Nurse Retention and the Disabled Nurse

This article is contributed by ANA California Member: Ellen King MSW BSN RN

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A little discussed topic in the nursing literature is nurses who are marginalized because of disability or acquired disability. The relevance to nurse retention relates to an aging workforce, injury on the job, and the benefit of having a diverse pool of employees, which includes disability (Gould-Werth et al., 2018; Stenhouse, 2021). Omitting inclusion of disability as a factor in loss of nurses from healthcare organizations reflects a bias that interferes with the understanding of nurse retention (McCullouh & Marks, 2015).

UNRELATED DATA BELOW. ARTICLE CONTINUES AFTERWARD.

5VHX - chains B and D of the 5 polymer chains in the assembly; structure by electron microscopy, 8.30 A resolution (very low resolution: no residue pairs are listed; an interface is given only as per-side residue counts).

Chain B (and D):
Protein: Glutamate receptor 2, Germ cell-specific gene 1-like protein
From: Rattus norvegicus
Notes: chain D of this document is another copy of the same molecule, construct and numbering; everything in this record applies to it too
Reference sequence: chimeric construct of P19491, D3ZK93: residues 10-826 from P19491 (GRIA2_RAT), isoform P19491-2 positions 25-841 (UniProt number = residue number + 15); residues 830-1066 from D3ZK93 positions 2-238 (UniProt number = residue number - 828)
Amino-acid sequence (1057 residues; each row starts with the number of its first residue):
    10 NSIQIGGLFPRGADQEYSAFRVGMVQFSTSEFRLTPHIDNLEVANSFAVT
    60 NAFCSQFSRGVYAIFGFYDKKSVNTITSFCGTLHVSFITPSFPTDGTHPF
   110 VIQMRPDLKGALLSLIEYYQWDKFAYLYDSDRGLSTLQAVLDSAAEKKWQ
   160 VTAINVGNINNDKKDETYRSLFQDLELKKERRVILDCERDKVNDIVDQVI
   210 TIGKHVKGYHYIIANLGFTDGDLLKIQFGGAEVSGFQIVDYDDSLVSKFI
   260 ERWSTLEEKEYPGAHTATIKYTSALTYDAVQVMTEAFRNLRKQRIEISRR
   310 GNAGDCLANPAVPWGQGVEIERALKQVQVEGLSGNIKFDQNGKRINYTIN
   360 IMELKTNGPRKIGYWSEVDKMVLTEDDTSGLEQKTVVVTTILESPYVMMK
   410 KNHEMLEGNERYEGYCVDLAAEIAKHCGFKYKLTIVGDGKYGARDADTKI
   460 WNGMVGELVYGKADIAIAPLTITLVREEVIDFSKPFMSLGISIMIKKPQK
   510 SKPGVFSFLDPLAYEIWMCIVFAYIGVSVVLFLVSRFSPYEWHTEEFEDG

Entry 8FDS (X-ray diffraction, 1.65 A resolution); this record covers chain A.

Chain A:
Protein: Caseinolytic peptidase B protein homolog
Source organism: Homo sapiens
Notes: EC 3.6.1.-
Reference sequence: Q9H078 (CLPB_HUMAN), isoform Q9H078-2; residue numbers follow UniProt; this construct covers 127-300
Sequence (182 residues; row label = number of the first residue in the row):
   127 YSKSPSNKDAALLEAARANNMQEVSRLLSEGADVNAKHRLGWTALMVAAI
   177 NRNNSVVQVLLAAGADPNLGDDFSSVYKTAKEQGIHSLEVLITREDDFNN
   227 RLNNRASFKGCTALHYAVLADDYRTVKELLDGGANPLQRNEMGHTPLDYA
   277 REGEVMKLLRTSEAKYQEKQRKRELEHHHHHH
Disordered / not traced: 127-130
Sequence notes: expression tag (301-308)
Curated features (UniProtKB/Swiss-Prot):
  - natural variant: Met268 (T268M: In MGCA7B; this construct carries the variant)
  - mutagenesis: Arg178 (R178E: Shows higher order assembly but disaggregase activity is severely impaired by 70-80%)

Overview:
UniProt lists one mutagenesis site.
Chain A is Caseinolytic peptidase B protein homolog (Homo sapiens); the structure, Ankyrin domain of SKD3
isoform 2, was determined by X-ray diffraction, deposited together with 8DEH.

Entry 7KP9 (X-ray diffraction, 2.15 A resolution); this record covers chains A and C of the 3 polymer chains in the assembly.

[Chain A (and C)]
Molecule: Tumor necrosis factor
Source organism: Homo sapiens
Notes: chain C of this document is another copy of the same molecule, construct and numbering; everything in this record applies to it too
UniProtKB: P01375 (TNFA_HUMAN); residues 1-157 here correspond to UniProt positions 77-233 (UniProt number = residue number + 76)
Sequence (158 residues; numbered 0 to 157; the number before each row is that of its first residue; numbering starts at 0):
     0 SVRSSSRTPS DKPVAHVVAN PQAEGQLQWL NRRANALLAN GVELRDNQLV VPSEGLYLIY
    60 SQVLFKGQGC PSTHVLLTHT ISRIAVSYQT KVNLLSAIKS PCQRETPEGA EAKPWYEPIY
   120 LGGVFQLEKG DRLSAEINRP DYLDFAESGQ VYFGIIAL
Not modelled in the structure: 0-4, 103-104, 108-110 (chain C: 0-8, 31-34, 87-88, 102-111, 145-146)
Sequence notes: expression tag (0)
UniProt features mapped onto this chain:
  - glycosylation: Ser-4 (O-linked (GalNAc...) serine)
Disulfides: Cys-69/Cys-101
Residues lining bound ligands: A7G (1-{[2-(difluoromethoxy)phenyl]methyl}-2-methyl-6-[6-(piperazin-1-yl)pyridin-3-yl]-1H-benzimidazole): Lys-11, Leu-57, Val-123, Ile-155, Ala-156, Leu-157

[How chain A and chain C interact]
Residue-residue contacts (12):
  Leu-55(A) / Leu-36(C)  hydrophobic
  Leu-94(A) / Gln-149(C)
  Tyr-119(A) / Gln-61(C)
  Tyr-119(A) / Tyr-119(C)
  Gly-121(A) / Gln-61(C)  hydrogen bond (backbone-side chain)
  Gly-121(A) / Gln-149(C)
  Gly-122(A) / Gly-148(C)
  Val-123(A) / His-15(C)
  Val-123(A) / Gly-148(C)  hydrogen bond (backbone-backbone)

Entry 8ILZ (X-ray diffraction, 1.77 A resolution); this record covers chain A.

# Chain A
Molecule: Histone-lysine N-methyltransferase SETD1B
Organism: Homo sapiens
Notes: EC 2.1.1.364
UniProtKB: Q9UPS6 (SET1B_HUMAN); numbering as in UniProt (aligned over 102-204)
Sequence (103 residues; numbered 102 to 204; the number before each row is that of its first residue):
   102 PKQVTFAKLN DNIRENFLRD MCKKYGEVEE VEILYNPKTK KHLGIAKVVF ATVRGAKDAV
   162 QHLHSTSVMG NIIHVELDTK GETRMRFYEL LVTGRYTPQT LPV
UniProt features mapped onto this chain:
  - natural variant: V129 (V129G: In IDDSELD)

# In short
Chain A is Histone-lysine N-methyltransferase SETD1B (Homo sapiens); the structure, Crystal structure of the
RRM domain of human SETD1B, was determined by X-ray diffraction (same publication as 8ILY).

Disabled nurses have much to offer the nursing profession especially among nurses with long professional experience (Hudson, 2016; Neal-Boylan, 2019). Jarus et al notes that clients benefit from clinicians who model successful employment with a disability (Jarus et al., 2020). Wilson et al describes the artificially created nursing shortage when competent nurses with disabilities are shunted to either lower paying jobs through wage and employment disparities or forced out of the profession by a bias toward the able-bodied (Calloway & Copeland, 2021; Neal-Boylan, 2014; Wilson et al., 2016). The cost of discrimination is both local (the individual nursing professional) as well as the downstream loss of valuable nursing professionals to healthcare organizations and society (Barber, 2015). NSI Nursing Solutions estimated a yearly loss for a typical hospital between $3 million to $6 million for the loss of each bedside registered nurse for all causes but does not identify disability as one of the causes (NSI Nursing Solutions, 2021).